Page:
Many of you know I bought a motorcycle earlier this spring. For the last few years I have been dreaming about buying my first Harley. In many ways, this was the fulfillment of about 10 years.
I love my bike. One of the best things about motorcycles is the ability to really customize them and tweak things to your liking. On my short list has been a new saddle seat, custom exhaust and a few other additions. After a few weeks of all the parts sitting in my garage I decided to get started. On Monday night I broke down and took off the old exhaust, air cleaner and a few other necessary things. I was set up to get the new stuff on.
The only problem was I didn't have all the right tools. I had planned on buying a few of them, but I couldn't find them in my price range anywhere around town. I was able to secure a few and last night decided to just go ahead and do it. One of the crucial pieces was a torque wrench and the necessary bits. I didn't have them. Some advice from a friend said I could probably get by without it. I decided to go in that direction. After I had a few bolts in, secure with lock-tite and brute force I was making great headway.
But I realized I wasn't being patient. Like so many other things in life I was rushing and making do. I was making semi-permanent decisions hastily (like how well a bolt will sit in a shaking motorcycle!!!) because I wanted a quick reward. Soon one of my favorite Guns N' Roses songs, Patience, was playing through my head. While I realize what Axl was thinking about wasn't the most holy moment, the realization I had sitting cross legged on my garage was!
When we value things, we do them right. A life lived quickly and without intention is a life barely lived. The ultimate vision for things that exists for a time in our head can only be actualized by taking the necessary time to do them the way they should. Our decision making process gives investment in how we are willing to sometimes be patient about process. If we want to the best results in anything we must be willing to take the best steps. Last night it meant putting things aside and waiting a few days.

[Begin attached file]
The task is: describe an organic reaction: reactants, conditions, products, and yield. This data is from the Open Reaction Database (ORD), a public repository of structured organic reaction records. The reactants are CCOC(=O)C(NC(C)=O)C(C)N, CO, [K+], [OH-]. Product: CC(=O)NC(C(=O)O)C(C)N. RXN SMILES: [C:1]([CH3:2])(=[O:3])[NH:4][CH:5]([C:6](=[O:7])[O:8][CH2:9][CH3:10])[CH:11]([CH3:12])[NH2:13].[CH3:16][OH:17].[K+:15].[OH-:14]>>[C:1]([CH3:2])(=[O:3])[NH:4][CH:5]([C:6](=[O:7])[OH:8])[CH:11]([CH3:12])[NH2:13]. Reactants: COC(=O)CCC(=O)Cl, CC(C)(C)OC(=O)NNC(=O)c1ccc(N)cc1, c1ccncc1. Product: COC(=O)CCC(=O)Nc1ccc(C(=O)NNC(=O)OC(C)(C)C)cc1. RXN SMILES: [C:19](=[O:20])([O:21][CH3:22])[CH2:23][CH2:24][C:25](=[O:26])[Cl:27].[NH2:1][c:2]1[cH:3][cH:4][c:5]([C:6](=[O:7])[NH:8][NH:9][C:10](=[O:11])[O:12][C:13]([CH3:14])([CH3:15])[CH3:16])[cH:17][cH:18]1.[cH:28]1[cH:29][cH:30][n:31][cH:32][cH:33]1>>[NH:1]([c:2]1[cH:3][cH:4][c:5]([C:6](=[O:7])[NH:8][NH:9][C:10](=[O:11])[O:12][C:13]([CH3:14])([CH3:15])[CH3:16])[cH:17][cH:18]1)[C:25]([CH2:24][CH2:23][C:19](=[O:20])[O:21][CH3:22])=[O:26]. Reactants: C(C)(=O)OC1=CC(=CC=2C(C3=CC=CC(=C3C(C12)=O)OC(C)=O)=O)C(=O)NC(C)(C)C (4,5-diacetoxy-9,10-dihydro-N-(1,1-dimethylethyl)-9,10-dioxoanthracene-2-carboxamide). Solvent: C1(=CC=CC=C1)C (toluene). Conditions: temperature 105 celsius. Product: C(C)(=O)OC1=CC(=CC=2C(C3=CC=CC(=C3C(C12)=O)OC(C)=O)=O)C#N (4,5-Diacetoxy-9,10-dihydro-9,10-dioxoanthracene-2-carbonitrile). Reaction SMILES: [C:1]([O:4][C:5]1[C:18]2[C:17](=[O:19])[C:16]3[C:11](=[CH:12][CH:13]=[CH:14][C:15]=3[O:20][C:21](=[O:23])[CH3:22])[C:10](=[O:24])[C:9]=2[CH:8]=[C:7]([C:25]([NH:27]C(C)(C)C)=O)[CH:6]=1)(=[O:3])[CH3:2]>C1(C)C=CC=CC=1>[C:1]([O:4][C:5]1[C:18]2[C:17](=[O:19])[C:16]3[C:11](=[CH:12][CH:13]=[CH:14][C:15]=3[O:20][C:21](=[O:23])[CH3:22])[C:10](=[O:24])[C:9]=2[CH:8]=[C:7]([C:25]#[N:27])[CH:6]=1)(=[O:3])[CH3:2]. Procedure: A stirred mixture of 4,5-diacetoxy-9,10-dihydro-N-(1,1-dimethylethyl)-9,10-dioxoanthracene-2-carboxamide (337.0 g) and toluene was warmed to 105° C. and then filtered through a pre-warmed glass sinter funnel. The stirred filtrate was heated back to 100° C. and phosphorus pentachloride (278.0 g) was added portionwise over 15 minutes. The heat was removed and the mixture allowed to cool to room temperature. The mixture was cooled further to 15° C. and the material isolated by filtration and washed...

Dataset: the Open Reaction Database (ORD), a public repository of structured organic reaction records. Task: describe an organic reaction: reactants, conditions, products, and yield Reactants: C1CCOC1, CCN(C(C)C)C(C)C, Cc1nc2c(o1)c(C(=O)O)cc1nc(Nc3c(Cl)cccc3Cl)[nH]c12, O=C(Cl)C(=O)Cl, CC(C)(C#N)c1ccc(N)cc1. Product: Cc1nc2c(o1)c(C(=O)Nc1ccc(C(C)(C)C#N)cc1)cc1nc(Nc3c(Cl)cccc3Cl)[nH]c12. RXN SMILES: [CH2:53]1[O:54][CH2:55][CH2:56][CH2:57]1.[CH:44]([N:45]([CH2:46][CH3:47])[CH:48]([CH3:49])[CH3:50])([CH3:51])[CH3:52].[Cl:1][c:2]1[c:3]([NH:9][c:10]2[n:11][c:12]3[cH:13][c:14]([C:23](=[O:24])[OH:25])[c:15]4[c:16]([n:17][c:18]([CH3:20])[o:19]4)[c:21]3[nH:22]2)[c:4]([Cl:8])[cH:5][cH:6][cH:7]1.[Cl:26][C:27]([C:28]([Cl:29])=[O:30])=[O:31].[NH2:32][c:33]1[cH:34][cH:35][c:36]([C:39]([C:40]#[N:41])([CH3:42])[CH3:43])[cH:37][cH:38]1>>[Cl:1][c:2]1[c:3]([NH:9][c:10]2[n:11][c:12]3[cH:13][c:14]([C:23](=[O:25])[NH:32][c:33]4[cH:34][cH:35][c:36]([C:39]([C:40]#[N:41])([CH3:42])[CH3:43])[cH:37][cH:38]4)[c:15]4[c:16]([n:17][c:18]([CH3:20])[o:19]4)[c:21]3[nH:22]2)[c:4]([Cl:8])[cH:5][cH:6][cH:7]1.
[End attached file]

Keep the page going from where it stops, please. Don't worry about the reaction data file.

As I started undoing bolts and re-stripping down the bike I thought about how many times spiritually we want tremendous things and don't see them. How can we try to power through what we believe are the proper steps and don't see results. In frustration we begin to think God doesn't want to be an actual presence in our life because our own impatience failed to provide the proper spiritual environment for what we wanted. Looking backward in those moments I can see how I failed to properly prepare myself to be with God, and not the other way around.
At the time it might feel trite, but Psalm 46:10 tells us to simply be still and willing to wait on God.
Eugene Peterson calls it a long obedience in the same direction.
Baby steps are at times the path to the Kingdom of God. We will have those moments of mighty transition when we feel catapulted forward. But in the long run, patience with the journey will be much more fruitful.
We need a little patience. Just some more patience.